Tim Keller, the author of our “book of the term” for Lent, began to search for a deeper prayer life when three things happened around autumn 2001. The Twin Towers of 9/11 deeply affected the city in which his church ministers, New York. His wife struggled with Crohn’s Disease. He was diagnosed with thyroid cancer. The cumulative pressure drove them both to resolve that praying together every night must henceforth be non-negotiable, and led him to read about, preach about, and then write this book about, prayer.
Like many students in the late 1980s I read the modern classics on prayer (Ole Hallesby, Bill Hybels, John White) and found them helpful. But what none of these books do is to teach what prayer is, as well as how to do it. They major on experience and practice, but not doctrine, whereas all of us need all three of these stool-legs to support our Christian life. Keller’s book covers all three with the clarity, pastoral touch, and Biblical weight typical of him.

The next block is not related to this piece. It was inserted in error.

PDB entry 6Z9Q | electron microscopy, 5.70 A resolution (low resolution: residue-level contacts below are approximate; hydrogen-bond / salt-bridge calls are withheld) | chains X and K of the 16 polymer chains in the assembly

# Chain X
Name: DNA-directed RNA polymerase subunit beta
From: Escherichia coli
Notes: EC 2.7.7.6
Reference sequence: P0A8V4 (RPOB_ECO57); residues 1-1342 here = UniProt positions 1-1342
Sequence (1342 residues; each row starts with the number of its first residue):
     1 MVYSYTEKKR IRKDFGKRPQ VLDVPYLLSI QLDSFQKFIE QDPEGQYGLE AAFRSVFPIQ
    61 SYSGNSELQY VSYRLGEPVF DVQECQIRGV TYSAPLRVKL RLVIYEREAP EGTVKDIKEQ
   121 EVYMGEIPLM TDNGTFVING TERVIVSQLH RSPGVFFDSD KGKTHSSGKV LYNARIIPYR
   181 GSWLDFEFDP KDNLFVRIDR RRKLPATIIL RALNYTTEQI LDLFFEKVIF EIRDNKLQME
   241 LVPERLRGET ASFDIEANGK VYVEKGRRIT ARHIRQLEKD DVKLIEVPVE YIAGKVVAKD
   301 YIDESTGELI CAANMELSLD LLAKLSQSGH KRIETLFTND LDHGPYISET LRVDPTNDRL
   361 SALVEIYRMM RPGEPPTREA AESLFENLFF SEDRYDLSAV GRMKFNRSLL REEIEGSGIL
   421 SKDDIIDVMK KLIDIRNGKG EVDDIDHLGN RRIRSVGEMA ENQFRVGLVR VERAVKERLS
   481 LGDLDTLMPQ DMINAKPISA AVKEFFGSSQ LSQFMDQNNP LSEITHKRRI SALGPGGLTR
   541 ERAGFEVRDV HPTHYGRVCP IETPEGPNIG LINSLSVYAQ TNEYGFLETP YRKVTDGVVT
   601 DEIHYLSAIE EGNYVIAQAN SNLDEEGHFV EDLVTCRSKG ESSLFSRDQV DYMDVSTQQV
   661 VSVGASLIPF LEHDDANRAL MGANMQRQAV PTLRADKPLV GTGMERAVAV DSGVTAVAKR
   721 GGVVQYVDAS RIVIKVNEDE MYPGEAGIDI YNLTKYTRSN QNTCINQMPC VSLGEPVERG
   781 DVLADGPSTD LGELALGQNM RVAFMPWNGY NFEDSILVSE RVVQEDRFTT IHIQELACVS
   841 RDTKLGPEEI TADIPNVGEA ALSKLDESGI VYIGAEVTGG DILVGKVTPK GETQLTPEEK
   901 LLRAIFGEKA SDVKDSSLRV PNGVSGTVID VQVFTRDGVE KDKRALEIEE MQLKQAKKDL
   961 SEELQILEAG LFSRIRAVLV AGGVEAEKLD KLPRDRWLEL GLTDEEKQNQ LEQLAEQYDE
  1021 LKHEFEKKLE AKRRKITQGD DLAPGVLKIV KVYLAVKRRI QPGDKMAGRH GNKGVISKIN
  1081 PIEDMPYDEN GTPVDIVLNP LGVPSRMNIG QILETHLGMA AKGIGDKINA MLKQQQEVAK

He moves through the Biblical teaching on prayer, using the language of the Psalms especially, to the forms of prayer (referencing the Lord’s Prayer), to deepening it through meditation on Scripture and encounter with God, and closing with a practical section on the four essential aspects of prayer (adoration, confession, thanksgiving, petition). Keller manages to remain utterly Biblical in approaching prayer, whilst engaging helpfully with the wisdom on prayer of some great Christians of the past.
I am delighted that Keller has written this book, and that we are to read it together as a church as our Lent “book of the term”.